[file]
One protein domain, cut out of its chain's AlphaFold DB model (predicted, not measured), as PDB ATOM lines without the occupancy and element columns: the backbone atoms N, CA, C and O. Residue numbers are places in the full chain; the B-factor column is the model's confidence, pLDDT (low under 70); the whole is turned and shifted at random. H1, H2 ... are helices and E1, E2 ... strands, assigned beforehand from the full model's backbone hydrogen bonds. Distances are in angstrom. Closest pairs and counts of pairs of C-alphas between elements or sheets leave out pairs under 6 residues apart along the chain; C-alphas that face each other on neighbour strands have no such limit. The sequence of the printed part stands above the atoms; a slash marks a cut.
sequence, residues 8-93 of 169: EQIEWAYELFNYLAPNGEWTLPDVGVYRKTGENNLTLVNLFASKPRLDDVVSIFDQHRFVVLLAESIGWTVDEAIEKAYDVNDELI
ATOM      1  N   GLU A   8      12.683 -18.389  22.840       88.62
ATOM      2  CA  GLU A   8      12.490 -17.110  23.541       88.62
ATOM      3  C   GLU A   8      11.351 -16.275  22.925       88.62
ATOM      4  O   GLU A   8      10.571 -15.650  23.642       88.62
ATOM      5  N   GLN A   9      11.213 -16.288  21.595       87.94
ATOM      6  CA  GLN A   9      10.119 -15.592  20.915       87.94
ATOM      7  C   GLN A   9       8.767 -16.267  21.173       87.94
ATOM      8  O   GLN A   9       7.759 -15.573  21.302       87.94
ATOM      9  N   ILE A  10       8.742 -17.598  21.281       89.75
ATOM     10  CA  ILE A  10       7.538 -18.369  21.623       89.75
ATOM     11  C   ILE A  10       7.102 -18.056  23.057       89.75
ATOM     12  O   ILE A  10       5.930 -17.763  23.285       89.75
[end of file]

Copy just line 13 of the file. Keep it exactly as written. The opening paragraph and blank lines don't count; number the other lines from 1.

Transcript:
ATOM     12  O   ILE A  10       5.930 -17.763  23.285       89.75